November 30, 2011
By Bendix Anderson
Melissa King plead guilty in Manhattan federal court October 21 to embezzling from “the Sandhogs Union,” Local 147 of the Laborers International Union of North America. However, she denies stealing the full $42 million claimed by prosecutors. “I plead guilty, but I don’t plead guilty to millions of dollars,” she told the Court.
Among other purchases, from 2002 to 2008 King allegedly used at least $5.5 million of her stolen cash to buy, maintain and transport horses; at least $1 million to buy antique jewelry and $25,000 a month to pay the rent on a Park Avenue apartment.
Her story was just one of many the cases shared by fraud prevention experts at the “Workplace Fraud Seminar” November 18. First Trade Union Bank and Certified Public Accounting Firm of Armao, Costa and Ricciardi organized the event, held at the Nassau County Bar Association in Mineola, N.Y. Experts shared case studies, recent research and advice and how to unions can keep the funds entrusted to them safe from fraud.
The numbers are shocking: An afflicted organization typically loses 5 percent of its revenue from fraud annually, according to a 2010 analysis by the Association of Certified Fraud Examiners of more than 1800 cases of fraud reported by Certified Fraud Examiners between January 2008 and December 2009. Smaller businesses are disproportionately affected because they often lack the resources to address the issue.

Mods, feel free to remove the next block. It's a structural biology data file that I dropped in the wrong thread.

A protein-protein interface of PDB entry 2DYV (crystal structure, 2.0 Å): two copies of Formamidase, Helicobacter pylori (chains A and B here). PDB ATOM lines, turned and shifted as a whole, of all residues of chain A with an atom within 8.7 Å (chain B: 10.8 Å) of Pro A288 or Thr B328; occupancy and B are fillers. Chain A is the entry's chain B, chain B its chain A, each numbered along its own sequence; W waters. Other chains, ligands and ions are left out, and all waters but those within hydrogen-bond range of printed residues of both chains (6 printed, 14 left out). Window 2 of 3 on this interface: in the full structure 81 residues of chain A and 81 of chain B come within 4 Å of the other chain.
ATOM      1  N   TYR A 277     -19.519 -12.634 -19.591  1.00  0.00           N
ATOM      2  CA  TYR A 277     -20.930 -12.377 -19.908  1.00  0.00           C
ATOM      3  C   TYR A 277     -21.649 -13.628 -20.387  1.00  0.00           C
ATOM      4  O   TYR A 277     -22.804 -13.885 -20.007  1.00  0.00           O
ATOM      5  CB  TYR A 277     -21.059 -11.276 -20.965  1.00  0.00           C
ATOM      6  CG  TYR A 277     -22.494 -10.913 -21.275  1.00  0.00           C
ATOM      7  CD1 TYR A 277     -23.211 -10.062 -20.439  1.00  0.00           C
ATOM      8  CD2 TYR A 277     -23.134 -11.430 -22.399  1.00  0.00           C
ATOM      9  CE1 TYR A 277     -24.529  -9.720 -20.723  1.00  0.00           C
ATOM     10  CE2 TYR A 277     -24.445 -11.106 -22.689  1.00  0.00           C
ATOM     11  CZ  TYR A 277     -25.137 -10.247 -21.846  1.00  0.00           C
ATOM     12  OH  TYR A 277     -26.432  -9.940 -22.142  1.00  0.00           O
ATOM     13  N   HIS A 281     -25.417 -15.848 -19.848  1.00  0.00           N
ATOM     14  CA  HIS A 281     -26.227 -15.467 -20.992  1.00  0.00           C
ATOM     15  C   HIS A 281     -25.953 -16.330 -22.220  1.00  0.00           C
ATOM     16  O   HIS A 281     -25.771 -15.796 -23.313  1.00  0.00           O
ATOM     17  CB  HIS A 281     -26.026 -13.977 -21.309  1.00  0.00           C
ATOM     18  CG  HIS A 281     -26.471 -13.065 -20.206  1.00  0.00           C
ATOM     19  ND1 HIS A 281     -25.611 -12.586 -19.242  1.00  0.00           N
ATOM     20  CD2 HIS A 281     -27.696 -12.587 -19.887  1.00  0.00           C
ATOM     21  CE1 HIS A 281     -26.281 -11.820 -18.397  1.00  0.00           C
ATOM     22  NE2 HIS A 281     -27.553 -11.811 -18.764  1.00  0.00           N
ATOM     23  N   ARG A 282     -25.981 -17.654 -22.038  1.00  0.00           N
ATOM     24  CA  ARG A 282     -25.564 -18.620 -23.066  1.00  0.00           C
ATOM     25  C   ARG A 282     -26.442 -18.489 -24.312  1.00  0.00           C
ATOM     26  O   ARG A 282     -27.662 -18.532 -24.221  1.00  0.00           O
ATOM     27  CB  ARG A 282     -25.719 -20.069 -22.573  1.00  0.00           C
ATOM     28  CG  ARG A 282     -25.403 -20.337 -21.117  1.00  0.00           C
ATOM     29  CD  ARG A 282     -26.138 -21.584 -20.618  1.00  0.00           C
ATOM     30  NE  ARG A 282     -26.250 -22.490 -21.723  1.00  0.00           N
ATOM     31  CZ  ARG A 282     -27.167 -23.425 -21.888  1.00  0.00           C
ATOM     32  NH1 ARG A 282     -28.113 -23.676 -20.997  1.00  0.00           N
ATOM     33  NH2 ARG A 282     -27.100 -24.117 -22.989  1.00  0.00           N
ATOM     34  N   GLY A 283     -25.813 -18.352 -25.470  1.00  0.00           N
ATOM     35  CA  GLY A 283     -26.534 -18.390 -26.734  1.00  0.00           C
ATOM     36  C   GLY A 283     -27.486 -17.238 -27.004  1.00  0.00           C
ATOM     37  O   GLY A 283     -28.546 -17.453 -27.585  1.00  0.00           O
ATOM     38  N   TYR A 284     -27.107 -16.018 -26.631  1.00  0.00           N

Here are some best practices from the seminar:
- Personally receive monthly bank statement and canceled checks directly from the bank unopened.
- Personally scan the canceled checks, front and back, checking the check numbers, payees, signatures and endorsements
- Have someone other than the person preparing the books of original entery prepare the monthly bank reconciliations
- Have someone other than the person who opens the mail prepare the bank deposits.
- Personally receive all correspondence from taxing authorities unopened.
- Have a Fidelity Insurance Policy covering your employees.
- Have someone perform your office employees’ jobs for them when they are on vacation.
- Receive checks for signature along with the invoices that you are paying.
- Have invoices stamped or canceled when they are paid a filed away for future reference.
- Personally review you payroll list, vendor list and customer list.
Signs of Trouble:
- Is the person in charge of your office and the books always the first one into the office and the last one to leave?
- Does your office manager and or bookkeeper neglect to take vacations because they are too busy?
- Do you use a signature stamp to sign checks?
- Do you sign blank checks in advance?